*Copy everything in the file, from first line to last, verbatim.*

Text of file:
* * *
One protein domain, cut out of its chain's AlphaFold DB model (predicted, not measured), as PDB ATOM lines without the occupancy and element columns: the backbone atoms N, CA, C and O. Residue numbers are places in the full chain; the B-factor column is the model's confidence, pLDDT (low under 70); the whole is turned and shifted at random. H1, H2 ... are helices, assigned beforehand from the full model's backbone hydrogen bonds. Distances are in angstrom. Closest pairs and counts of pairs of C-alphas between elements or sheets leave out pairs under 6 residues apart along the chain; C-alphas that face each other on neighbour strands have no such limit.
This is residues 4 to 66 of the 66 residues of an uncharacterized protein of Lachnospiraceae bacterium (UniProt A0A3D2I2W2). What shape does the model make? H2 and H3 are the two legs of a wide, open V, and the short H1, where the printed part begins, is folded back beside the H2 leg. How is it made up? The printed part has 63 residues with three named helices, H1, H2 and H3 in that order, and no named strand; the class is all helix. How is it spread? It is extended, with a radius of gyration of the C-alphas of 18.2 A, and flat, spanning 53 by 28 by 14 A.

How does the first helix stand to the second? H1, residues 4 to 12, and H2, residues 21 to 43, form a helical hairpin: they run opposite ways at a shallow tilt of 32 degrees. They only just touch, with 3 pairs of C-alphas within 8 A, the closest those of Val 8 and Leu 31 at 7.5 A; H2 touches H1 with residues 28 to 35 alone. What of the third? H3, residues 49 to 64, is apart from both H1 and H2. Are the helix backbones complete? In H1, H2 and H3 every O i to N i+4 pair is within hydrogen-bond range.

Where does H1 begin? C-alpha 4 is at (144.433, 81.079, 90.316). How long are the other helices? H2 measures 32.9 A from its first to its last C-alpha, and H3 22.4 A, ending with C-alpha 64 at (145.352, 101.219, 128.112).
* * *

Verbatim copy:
One protein domain, cut out of its chain's AlphaFold DB model (predicted, not measured), as PDB ATOM lines without the occupancy and element columns: the backbone atoms N, CA, C and O. Residue numbers are places in the full chain; the B-factor column is the model's confidence, pLDDT (low under 70); the whole is turned and shifted at random. H1, H2 ... are helices, assigned beforehand from the full model's backbone hydrogen bonds. Distances are in angstrom. Closest pairs and counts of pairs of C-alphas between elements or sheets leave out pairs under 6 residues apart along the chain; C-alphas that face each other on neighbour strands have no such limit.
This is residues 4 to 66 of the 66 residues of an uncharacterized protein of Lachnospiraceae bacterium (UniProt A0A3D2I2W2). What shape does the model make? H2 and H3 are the two legs of a wide, open V, and the short H1, where the printed part begins, is folded back beside the H2 leg. How is it made up? The printed part has 63 residues with three named helices, H1, H2 and H3 in that order, and no named strand; the class is all helix. How is it spread? It is extended, with a radius of gyration of the C-alphas of 18.2 A, and flat, spanning 53 by 28 by 14 A.

How does the first helix stand to the second? H1, residues 4 to 12, and H2, residues 21 to 43, form a helical hairpin: they run opposite ways at a shallow tilt of 32 degrees. They only just touch, with 3 pairs of C-alphas within 8 A, the closest those of Val 8 and Leu 31 at 7.5 A; H2 touches H1 with residues 28 to 35 alone. What of the third? H3, residues 49 to 64, is apart from both H1 and H2. Are the helix backbones complete? In H1, H2 and H3 every O i to N i+4 pair is within hydrogen-bond range.

Where does H1 begin? C-alpha 4 is at (144.433, 81.079, 90.316). How long are the other helices? H2 measures 32.9 A from its first to its last C-alpha, and H3 22.4 A, ending with C-alpha 64 at (145.352, 101.219, 128.112).